As a senior citizen, McDonald and his wife Lynne, who works part-time, are part of a small group of people who are working well into retirement age, whether by choice or necessity.
For the McDonalds, working past retirement age is a necessity.
When his job as a pilot disappeared, McDonald said the couple was close to paying off their condominium in St. Albert.
"Our plan was we would have had it paid off if I had had my job for another two years."
Feeling they didn't have enough saved for retirement, the couple decided to sell their condo and invest the money.
"We're hoping that will grow long enough and that we can work long enough that it will be enough to retire," said Lynne, who works part-time as a substitute teacher.
"That and win the lottery," added McDonald.
In the meantime, the couple now rent a condominium and continue to work until they feel their retirement savings are adequate.
But Lynne says she worries about what might happen when they are no longer able to work.
Lynne, who has been divorced twice, said she didn't save enough for retirement when she was younger because she wasn't able to.
"Early on, the idea of RRSPs and that kind of thing, it just wasn't out there very much," she said.
"We struggled for years just to survive."
While McDonald did contribute to a pension at one of his previous jobs, that money had to be used in the late 1980s when a recession hit and wiped out all of his savings.
"The money had to be used. It was gone. You couldn't recover," he said.
The issue of how retirees in Alberta will support themselves is becoming critical, according to the Alberta Federation of Labour (AFL). It points out in its 2009 report, The Looming Crisis in Retirement Incomes, that Albertans have the lowest retirement savings in Canada, partly due to inadequate pension plans.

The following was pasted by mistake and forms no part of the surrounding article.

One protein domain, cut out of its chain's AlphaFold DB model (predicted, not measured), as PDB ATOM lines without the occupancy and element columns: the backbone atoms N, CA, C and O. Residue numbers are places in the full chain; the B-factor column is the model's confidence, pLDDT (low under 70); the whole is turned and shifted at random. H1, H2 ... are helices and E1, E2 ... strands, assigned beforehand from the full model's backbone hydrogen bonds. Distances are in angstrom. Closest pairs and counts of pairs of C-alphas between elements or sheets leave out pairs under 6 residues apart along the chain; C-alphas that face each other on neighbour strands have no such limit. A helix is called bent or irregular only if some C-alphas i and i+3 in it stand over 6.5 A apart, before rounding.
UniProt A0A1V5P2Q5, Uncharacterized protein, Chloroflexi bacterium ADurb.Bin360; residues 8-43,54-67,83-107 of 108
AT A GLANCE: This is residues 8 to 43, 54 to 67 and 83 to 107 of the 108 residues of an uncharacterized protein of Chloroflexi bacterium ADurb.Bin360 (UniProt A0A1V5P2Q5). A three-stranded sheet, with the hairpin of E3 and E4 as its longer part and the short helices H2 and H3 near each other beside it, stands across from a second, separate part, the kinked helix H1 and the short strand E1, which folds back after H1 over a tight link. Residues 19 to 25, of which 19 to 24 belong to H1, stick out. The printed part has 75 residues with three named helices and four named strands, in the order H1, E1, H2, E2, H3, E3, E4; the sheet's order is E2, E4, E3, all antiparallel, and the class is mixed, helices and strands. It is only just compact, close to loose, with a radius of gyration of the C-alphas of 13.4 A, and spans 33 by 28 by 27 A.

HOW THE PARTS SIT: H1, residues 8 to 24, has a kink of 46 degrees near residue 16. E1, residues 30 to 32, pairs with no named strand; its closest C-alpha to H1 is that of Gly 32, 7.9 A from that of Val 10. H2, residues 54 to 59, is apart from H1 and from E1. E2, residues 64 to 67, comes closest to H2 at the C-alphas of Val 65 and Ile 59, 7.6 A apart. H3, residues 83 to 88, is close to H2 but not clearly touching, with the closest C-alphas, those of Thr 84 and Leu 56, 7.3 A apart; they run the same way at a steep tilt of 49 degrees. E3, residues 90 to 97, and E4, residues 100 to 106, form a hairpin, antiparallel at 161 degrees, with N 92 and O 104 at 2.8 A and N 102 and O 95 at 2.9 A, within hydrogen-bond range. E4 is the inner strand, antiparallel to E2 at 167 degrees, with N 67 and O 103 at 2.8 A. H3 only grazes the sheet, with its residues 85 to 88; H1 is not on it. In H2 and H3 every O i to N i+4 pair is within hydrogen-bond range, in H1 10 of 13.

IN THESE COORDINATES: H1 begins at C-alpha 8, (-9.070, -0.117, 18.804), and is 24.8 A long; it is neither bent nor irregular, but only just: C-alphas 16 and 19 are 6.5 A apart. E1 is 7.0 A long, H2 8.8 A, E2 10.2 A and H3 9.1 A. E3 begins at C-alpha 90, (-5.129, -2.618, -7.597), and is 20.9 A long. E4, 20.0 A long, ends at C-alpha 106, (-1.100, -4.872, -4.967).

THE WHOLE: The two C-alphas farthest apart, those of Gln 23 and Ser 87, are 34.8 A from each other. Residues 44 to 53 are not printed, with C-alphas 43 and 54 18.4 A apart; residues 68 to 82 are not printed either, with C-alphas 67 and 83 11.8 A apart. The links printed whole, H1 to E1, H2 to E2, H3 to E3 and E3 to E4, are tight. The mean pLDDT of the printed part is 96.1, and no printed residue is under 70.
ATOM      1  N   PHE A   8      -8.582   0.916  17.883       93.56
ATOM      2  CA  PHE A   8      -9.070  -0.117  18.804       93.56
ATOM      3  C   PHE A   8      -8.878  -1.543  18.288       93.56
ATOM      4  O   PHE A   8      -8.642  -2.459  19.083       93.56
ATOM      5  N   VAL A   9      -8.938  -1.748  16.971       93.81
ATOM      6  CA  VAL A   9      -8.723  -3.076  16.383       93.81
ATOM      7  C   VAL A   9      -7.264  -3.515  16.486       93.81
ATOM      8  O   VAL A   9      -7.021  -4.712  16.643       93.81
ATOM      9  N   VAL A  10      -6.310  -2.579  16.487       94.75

According to the AFL, pension coverage has been in decline since the 1990s and only 33 per cent of workers in Alberta are covered by a Registered Pension Plan (RPP).
And with a large number of baby boomers approaching retirement age, the AFL says there could be a serious rise in poverty rates among senior citizens.
But Dr. Norah Keating, a professor at the University of Alberta's Department of Human Ecology, doesn't agree.
"One of the big policy successes that Canada has is that we have an income security system for older adults that has actually reduced the rate of poverty and it's gone down consistently over the last 30 to 40 years," Keating said last week.
"There's good news here. We have an old age security pension, which is a universal pension for older adults and then the Canada Pension, which people who have been in the labour force can get after retirement," said Keating.
"At a national level, looming crisis in terms of retirement income, I don't see it."
Keating does point out that the recent recession has had an impact on retirement incomes, especially for those who were already retired when the recession hit.
"People who have investments that they're counting on to augment their retirement incomes often have lost a huge amount of equity in that downturn in the market," she said.
"They have no way to recoup lost equity. For them, if they need to live off dividends and interest off the investment, many of them saw their incomes go down substantially."
The Alberta government has also taken note of the issue of more seniors working into their retirement years.
One of the policy directions included in its Aging Policy Framework, released last fall, says Albertans who choose to continue working in their senior years must be adequately supported. Specifically, it calls for age-friendly employment policies and practices, as well as resources for employers who oversee a multigenerational workforce.
Keating says seniors who continue to work past retirement and also those who wish to re-enter the workforce do face challenges.
"It can be very difficult, primarily because of your age," she said.
"It is a barrier in some cases if you need a lot of physical stamina to do a job, but in many cases, it's not a matter of age but experience and problem-solving skills."
With longer life expectancies pushing the age of retirement up past 65, Keating said people increasingly will be retired for as long as they were in the workforce.
"You could easily be retired for 30 years, it's a really long time to have to organize your finances and think about how far they have to stretch," she said.
"As we move past this assumption that people are retired at age 65, we'll probably see more flexibility, more people in the labour force as they get older."
St. Albert Gazette, Sat Feb 5 2011